Quake and all its descendants use UDP. While this is faster than TCP, packets are inevitably lost but the game is designed to cope with this - it just picks up player positions again from the next packet that arrives, which occasionally gives jerky play (the impression to the player is of a very high ping).

    Data-critical processes - that's most real-world applications - have to use TCP to ensure completeness of transmission, so maybe this isn't the best test for the grid?

    • Interesting and shameless plug:

      SCTP is another transport protocol that is in the works. It allows for multiple streams of data between multihomed computers. The streams may be in order or out of order which allows for related data to be transported reliably without head of line blocking. If a strictly ordered stream is necessary, that may be bundled in with the out of order streams.

      Quite a nifty protocol. Quite beast to try and write [sourceforge.net] ;-). It might make the grid more easily usable in many situations

    • Keep in mind that the "grid" tech is for server/server communications, not communications with the game clients, which could still be TCP (although highly unlikely, since clustering ALSO requires low latency.)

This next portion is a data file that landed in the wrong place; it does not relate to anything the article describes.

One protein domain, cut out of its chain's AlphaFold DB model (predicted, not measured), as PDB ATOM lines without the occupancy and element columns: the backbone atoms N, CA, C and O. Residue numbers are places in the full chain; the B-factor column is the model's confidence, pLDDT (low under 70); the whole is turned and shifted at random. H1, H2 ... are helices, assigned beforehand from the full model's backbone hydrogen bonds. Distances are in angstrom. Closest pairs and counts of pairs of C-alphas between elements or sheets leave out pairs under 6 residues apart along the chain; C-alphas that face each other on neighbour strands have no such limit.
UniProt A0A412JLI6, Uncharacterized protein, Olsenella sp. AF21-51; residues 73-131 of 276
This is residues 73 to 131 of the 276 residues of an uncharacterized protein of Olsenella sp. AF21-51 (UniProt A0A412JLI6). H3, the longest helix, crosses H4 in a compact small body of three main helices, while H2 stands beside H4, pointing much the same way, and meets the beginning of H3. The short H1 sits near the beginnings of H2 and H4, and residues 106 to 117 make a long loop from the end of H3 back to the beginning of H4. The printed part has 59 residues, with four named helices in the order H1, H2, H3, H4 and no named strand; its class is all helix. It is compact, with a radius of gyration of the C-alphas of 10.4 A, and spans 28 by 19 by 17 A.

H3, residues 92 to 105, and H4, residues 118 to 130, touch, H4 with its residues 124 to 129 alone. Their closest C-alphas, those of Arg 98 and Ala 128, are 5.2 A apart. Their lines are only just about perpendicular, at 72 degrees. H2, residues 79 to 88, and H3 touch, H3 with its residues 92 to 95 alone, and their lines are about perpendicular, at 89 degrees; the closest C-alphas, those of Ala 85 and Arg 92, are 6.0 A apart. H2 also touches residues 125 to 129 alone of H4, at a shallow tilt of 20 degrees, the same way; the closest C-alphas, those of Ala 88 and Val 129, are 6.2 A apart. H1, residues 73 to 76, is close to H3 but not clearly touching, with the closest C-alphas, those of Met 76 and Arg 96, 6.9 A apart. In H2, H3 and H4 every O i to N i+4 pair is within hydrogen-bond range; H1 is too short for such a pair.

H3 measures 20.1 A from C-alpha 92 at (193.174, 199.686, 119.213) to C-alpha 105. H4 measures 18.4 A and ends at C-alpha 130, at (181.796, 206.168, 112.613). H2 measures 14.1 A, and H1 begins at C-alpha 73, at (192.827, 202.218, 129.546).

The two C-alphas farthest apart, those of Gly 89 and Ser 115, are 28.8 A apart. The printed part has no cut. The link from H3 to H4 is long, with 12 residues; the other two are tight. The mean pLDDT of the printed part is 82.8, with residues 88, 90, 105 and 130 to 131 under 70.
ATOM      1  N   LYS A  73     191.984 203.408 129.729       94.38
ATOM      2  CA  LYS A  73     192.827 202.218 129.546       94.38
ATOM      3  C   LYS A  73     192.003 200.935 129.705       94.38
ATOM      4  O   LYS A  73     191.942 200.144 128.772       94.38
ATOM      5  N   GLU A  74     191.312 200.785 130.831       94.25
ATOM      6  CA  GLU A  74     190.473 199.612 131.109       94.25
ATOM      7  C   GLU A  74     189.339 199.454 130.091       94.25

I would not be surprised if most clustering technologies use UDP with something above it to handle the possibilities of loss, since they rely so much on low-latency communications.
      • Most current games also use some retransmission while still using UDP, as well. The key is that you have much more control over the overhead if you build your own retransmission protocol in UDP packets than if you let TCP do it for you.
    • The article mentioned that IBM was looking into multi-media applicaitons. UDP is just fine for this. With VoIP or other streaming-type apps, you don't really want a completely loss-less protocol. UDP, without the error detection/correction overhead of TCP is fast, but lossy.

      Using TCP would create skips and delays while the packets were re-transmitted. In a real-time app, you want (subjective) game time to keep on going, even if you drop a few packets.

      The same priciple goes for videoconferencing and

  • by Anonymous Coward
    As the article said (yes, I actualy had read it) IBM is exploring new consumer markets for their GRID tecnology... Gaming is BIG MONEY, and IBM is just taking their shot at it, too bad GRID systems are too expensive to be sold as video-game consoles!

    Now, forget Quake2 and imagine this system running Battlefield 1942!! I already can see the Omaha Beach Battle with 500 players online, that's would be awesome!
  • Slasdot them (Score:4, Insightful)

    by Siener (139990) on Friday August 22, 2003 @07:29AM (#6763818) Homepage
    Seems like there main problem was that they did not get enough people connected simultaniosly to really put the system under any kind of stress. They should announce the next test on /. - I'm sure they'll get more than 80 users then.
  • From the team that brought you Deep Blue [ibm.com], now comes the ultimate challenge, Deep Bot.